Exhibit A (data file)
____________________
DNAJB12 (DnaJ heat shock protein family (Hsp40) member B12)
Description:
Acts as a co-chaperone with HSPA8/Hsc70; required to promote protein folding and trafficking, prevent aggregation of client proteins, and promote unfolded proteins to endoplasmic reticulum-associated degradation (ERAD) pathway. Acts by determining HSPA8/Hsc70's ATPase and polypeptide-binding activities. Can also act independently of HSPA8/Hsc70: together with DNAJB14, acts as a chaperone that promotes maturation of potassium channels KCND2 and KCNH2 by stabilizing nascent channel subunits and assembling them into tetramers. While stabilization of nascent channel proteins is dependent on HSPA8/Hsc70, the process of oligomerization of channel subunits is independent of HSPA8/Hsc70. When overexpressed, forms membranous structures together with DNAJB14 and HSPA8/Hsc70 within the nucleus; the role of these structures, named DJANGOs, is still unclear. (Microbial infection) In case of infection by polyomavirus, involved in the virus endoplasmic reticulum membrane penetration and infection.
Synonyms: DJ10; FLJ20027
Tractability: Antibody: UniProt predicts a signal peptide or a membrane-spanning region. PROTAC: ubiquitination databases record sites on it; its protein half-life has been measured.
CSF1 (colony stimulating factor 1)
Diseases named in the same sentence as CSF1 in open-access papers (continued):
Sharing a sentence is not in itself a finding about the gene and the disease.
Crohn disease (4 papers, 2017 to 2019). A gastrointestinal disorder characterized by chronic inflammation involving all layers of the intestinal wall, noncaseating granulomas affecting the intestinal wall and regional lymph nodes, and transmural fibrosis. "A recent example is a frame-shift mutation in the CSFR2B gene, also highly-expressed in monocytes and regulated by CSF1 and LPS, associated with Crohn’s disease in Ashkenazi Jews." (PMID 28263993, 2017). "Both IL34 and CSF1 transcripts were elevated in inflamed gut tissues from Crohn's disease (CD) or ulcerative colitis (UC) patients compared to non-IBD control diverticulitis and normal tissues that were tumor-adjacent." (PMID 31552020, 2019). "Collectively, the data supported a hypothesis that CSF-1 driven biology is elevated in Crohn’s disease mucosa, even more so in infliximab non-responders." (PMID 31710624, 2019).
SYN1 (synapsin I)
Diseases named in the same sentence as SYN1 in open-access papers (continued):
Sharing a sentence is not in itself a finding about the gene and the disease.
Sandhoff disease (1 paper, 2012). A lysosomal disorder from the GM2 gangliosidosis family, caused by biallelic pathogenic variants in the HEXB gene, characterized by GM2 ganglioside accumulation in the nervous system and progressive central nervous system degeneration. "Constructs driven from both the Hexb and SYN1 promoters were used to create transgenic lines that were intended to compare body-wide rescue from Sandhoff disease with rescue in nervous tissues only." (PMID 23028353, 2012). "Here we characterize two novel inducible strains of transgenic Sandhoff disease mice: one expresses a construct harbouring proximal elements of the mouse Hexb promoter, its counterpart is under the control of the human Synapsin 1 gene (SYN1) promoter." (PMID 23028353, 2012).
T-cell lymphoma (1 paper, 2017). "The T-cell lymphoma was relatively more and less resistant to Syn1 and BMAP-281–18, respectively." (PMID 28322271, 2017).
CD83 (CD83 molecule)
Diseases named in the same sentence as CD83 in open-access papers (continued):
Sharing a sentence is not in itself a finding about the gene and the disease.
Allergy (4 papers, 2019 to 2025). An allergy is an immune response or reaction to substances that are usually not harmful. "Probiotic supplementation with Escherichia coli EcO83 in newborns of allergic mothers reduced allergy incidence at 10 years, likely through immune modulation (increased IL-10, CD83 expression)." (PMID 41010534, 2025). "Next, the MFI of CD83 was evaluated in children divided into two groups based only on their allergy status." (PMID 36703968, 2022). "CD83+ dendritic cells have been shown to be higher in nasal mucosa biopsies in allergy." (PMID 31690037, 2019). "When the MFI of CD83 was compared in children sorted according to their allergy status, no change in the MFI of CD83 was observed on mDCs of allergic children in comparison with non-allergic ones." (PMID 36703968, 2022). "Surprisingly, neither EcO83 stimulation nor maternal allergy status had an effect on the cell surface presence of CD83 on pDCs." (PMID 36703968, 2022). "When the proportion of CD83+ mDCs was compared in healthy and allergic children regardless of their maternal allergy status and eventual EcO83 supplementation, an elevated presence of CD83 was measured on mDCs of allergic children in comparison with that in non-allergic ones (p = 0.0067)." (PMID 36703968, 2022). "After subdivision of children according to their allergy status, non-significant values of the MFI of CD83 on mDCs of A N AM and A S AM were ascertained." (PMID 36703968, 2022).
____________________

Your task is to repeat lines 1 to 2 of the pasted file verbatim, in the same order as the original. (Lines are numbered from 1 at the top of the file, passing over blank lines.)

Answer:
DNAJB12 (DnaJ heat shock protein family (Hsp40) member B12)
Description: